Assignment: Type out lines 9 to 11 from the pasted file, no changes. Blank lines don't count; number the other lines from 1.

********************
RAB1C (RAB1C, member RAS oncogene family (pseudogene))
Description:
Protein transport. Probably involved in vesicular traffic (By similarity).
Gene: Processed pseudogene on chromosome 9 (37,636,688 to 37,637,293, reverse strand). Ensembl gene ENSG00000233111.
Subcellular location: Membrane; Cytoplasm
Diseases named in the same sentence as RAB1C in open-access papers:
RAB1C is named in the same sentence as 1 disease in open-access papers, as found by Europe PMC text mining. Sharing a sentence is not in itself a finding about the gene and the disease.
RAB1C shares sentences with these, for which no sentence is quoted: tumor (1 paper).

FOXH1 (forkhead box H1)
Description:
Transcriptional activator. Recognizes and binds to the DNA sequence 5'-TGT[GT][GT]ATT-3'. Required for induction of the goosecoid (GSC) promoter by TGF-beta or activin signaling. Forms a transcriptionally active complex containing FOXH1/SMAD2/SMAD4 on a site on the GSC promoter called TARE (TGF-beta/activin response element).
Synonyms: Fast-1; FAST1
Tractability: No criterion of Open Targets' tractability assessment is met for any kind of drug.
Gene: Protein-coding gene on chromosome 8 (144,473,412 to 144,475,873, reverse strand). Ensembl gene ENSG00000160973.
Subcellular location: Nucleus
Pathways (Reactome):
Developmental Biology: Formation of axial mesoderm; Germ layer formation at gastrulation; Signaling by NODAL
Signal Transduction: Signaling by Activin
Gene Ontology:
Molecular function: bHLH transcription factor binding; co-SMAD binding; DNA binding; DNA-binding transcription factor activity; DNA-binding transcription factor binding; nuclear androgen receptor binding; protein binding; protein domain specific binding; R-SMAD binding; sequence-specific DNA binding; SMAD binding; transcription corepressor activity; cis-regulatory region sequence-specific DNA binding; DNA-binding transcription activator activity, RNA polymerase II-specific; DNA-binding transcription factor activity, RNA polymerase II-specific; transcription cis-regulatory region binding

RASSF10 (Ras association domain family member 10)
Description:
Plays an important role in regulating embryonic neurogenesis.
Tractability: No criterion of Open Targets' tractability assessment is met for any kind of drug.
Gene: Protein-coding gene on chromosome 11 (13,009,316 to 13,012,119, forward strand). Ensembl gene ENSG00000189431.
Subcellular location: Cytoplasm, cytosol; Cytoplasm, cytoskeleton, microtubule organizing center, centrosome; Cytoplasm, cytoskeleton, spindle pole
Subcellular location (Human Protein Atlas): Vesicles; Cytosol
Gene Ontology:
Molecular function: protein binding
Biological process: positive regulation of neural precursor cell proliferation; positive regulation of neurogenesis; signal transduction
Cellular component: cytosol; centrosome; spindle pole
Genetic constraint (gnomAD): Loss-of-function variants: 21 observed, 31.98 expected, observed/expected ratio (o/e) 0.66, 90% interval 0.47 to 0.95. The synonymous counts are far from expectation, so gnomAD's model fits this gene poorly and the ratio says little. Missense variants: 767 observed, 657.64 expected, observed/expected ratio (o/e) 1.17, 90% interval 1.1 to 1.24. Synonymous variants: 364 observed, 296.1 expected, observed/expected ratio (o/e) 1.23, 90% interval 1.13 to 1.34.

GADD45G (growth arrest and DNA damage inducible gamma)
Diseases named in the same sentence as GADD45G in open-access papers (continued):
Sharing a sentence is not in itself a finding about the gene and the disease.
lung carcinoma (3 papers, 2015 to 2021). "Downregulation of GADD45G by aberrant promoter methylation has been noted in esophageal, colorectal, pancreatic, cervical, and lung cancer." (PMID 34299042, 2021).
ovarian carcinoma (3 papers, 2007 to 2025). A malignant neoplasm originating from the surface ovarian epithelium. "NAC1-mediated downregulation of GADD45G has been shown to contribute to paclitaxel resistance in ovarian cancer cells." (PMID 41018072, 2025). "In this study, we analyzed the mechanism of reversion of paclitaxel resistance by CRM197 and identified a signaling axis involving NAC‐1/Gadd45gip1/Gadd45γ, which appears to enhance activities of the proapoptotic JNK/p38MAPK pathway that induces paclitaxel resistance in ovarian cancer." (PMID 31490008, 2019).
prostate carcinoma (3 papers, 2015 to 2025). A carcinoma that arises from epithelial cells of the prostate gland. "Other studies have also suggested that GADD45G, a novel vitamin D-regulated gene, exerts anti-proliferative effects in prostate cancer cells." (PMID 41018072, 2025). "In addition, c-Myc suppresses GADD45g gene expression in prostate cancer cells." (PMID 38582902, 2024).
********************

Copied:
FOXH1 (forkhead box H1)
Description:
Transcriptional activator. Recognizes and binds to the DNA sequence 5'-TGT[GT][GT]ATT-3'. Required for induction of the goosecoid (GSC) promoter by TGF-beta or activin signaling. Forms a transcriptionally active complex containing FOXH1/SMAD2/SMAD4 on a site on the GSC promoter called TARE (TGF-beta/activin response element).